Iraq Security Agreement Proves to Be Nettlesome
The Bush administration intends to negotiate a long-term security agreement with the Iraqi government, but has said it will not need Senate approval because it will not be providing security commitments to Iraq as part of a formal treaty. Rep. Gary L. Ackerman (D-N.Y.) probed this issue in a pointed exchange with David Satterfield, the State Department's Iraq coordinator, at a House hearing yesterday.
Ackerman: Is there any way in the world that [Iraqi Prime Minister Nouri al-Maliki] thinks that we are going to defend Iraq if Iraq is attacked?
Satterfield: Mr. Chairman, the secretary of defense, secretary of state, the president, the vice president in all of their conversations with the prime minister and other senior Iraqi officials have been quite clear on what our intent is in Iraq, what our obligations are in Iraq and what they are not. I do not believe such a potential misunderstanding exists.
Ackerman: Has this been explicitly explained to him that, if Iraq is attacked, that we have no obligation to enter into any combat missions?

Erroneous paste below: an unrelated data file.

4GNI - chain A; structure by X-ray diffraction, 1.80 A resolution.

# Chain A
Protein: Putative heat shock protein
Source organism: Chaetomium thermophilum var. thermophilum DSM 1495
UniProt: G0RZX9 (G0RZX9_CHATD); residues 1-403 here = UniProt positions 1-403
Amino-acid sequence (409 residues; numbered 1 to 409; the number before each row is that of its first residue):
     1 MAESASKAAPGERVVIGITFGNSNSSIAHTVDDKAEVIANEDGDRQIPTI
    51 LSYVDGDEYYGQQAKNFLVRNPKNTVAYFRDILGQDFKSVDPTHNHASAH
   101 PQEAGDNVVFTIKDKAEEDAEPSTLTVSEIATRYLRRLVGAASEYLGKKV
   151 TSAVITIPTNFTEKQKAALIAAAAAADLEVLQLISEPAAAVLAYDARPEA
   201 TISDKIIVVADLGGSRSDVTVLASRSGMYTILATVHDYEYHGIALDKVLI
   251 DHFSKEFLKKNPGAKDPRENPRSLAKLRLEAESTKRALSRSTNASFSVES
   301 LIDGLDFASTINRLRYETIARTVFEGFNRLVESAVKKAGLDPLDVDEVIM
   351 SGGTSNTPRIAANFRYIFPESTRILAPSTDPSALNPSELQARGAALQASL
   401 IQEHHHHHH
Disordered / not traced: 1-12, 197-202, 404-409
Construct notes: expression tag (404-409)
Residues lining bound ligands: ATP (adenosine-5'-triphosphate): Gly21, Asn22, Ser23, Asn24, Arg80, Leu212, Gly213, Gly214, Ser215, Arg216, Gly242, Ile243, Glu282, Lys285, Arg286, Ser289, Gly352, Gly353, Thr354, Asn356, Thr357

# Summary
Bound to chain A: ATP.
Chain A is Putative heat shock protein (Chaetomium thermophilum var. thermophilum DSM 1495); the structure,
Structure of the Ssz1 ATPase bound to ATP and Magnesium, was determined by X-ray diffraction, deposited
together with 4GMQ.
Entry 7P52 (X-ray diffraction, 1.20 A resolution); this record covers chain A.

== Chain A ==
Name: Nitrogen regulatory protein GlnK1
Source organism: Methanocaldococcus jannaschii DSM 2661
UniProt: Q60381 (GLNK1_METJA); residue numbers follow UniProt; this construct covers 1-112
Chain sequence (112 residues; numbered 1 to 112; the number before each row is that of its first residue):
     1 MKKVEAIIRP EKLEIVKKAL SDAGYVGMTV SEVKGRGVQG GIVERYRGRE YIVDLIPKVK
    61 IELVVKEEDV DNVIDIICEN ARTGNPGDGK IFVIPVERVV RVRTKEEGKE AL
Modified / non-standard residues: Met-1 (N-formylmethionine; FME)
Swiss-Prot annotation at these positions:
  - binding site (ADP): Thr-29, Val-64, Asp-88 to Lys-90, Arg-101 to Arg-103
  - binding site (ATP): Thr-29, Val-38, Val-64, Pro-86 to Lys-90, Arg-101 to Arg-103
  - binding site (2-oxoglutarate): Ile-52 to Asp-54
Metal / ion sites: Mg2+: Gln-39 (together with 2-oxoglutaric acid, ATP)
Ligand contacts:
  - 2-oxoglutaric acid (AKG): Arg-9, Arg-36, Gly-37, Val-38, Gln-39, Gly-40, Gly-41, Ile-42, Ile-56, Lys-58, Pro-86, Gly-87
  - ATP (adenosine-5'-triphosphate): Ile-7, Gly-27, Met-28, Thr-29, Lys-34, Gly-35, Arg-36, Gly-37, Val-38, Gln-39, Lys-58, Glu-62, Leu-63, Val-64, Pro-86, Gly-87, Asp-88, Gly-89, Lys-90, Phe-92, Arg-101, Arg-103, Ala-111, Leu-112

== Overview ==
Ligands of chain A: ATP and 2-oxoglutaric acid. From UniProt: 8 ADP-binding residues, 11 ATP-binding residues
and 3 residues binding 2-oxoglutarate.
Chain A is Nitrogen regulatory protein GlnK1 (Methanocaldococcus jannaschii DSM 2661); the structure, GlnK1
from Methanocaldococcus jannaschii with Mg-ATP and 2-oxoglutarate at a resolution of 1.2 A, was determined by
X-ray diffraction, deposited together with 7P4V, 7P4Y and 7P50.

Satterfield: The secretary of defense has made very clear exactly those points.
Ackerman: And Mr. Maliki is satisfied with that assurance or non-assurance or lack of assurance? . . .
Satterfield: Mr. Chairman, Prime Minister Maliki is strongly supportive, as we understand, for the initiation of negotiations about to begin on exactly the basis which I have described to you.
Ackerman: What will happen if Iraq is attacked?
Satterfield: Mr. Chairman, as would be the case of an attack on any friend and partner of the United States, the administration would have to consider, in consultation with the Congress, what would be the best measures to take in defense of United States' interests in such an eventuality.
Ackerman: If Iraq is attacked, are you stating uncategorically that the administration will take no action . . . until an appropriate course of action is decided, in consultation with the Congress?
Satterfield: Mr. Chairman, the administration will act as any administration would act in defense of U.S. interests.
Ackerman: I'm afraid of that.